[Composite Apps - MM] QR-Code

The 'Composition Application - Missing Manuals' initiative hosted on the SDN Code Exchange Platform aims to create a productivity starter kit and sandbox system for the development of Composites by providing technical libraries and an easy demo app documenting its features & how-to use them.

Links: Composition Application - Missing Manuals | Twitter

Ready-Set-Go!

Having set the tone in my CompAppsMM #1 – Mission Statement a few days back I now would like to get started and talk about the anticipated architecture of the 'DemoKit' sample application. As you remember, one of the main aspects of Composite Applications is their adaptability to change. It's that inherent flexibility of Composites that makes them a good long-time investment and fundamental cornerstone of a Service-Oriented Architecture (SOA). I already shared my stance on this topic in a recent article for the Release of the 1st Mentors Quarterly titled 'Innovation without Disruption' and I see little-to-no value in paraphrasing it here again. Hence, I refrain from repeating that particular topic... and directly jump to the architecture overview.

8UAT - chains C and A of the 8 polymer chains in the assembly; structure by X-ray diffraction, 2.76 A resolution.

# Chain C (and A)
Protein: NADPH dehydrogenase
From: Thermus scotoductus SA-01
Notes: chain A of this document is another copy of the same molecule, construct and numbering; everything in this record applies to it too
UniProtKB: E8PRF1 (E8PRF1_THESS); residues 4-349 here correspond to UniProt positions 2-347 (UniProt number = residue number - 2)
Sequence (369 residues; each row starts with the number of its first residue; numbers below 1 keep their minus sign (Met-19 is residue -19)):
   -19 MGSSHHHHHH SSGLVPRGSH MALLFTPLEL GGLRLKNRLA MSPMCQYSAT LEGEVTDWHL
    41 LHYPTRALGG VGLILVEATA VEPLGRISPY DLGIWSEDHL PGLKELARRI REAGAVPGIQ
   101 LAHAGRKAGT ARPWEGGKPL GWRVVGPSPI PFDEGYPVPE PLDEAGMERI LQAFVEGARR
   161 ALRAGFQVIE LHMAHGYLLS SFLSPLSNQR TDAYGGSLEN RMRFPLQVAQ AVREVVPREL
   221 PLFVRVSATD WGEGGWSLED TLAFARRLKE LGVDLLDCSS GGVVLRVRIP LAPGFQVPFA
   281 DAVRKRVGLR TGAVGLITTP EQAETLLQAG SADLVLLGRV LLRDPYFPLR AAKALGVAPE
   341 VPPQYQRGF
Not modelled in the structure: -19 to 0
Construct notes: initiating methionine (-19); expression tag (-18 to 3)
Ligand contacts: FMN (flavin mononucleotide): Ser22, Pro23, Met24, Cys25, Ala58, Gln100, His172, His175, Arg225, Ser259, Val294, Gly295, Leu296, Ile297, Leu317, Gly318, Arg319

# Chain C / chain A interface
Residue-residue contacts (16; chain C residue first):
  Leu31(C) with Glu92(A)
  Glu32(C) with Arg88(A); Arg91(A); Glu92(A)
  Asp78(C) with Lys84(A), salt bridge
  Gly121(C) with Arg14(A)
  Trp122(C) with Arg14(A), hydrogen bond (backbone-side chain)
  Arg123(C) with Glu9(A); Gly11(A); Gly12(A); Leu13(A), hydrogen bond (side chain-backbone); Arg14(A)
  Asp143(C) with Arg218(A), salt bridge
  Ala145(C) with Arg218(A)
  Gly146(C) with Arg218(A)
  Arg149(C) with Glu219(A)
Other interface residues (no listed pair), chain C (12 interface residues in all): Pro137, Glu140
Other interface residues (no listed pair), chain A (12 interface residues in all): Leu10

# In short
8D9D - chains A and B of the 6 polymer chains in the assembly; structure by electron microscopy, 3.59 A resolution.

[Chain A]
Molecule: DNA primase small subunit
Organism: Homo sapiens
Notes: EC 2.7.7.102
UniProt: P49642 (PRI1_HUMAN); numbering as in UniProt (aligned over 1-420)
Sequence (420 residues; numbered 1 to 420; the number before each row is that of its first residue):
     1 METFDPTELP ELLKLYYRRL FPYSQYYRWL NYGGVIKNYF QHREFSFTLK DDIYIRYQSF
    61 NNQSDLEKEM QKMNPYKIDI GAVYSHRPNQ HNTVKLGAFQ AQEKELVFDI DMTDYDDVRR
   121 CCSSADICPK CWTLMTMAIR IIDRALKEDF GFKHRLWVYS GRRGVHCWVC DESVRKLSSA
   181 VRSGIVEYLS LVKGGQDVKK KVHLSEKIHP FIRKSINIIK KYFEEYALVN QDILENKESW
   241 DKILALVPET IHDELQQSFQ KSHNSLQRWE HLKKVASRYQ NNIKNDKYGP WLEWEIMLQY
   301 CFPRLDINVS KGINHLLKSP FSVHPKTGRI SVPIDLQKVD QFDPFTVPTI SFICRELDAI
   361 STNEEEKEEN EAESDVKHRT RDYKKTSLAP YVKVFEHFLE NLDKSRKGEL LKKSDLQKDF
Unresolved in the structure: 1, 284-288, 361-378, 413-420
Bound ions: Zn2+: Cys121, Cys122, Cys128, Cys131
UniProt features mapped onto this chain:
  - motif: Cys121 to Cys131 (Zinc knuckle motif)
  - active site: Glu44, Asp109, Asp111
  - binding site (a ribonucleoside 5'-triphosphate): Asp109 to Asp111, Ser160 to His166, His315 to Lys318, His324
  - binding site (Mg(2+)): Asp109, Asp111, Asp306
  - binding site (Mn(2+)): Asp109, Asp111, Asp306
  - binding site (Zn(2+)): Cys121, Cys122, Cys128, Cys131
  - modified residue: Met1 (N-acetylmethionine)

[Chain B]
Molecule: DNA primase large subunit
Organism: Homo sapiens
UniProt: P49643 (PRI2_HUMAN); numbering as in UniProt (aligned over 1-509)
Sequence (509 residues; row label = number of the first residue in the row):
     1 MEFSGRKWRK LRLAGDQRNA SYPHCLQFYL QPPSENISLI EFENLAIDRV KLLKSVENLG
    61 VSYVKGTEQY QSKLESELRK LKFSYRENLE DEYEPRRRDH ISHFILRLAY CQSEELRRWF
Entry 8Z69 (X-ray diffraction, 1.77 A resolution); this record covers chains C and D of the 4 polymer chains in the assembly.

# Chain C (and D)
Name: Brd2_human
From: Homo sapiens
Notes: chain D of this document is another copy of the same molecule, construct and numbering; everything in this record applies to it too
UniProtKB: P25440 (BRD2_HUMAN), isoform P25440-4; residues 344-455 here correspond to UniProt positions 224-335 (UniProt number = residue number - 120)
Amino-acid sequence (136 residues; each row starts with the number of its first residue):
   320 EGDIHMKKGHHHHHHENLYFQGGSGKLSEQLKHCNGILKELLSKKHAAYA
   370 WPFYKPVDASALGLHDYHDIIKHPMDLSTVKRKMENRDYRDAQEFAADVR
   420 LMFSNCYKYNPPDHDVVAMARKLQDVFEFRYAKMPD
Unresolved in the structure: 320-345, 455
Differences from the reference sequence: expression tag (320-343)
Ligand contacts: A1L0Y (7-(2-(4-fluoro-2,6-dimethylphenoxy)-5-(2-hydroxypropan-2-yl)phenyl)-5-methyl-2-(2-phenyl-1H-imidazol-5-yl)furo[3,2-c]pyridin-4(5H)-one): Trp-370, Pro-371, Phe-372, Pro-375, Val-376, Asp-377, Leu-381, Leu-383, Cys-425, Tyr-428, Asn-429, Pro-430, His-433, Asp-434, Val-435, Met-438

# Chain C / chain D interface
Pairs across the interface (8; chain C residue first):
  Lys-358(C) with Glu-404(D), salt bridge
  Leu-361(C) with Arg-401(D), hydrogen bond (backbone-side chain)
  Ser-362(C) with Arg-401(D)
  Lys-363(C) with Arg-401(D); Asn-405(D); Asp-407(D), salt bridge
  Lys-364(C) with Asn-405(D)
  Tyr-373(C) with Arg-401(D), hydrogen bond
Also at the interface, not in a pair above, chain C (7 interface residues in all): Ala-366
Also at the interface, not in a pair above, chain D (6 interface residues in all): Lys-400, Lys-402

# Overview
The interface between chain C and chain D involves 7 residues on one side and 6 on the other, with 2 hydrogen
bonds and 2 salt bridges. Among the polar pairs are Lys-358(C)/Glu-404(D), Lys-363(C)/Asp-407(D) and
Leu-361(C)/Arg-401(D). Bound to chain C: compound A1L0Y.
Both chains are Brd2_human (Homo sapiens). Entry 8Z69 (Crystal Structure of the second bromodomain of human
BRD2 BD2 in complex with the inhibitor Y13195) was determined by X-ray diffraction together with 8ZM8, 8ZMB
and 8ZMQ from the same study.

Architecture Principles

In principal, the 'DemoKit' application design is based on a traditional multi-tier model, which clearly helps to separate the individual concerns that Composite Applications (Composites) have to take care of. We have the good old-known layers for data access, business logic processing and presentation plus an additional process orchestration layer on top (for our BPM needs) - nothing overly fancy or innovative at this point. Sure, this design approach certainly qualifies as a seasoned one, yet it has been highly effective in the Java Enterprise world for years and proven to be a very robust and reliable blueprint to develop enterprise software.

The main idea is simple: we decouple the Composite from a concrete backend system or data model/type system by separating the data access from the business logic processing. This is the first of many level of abstractions we will apply that cater to our flexibility needs from the inside.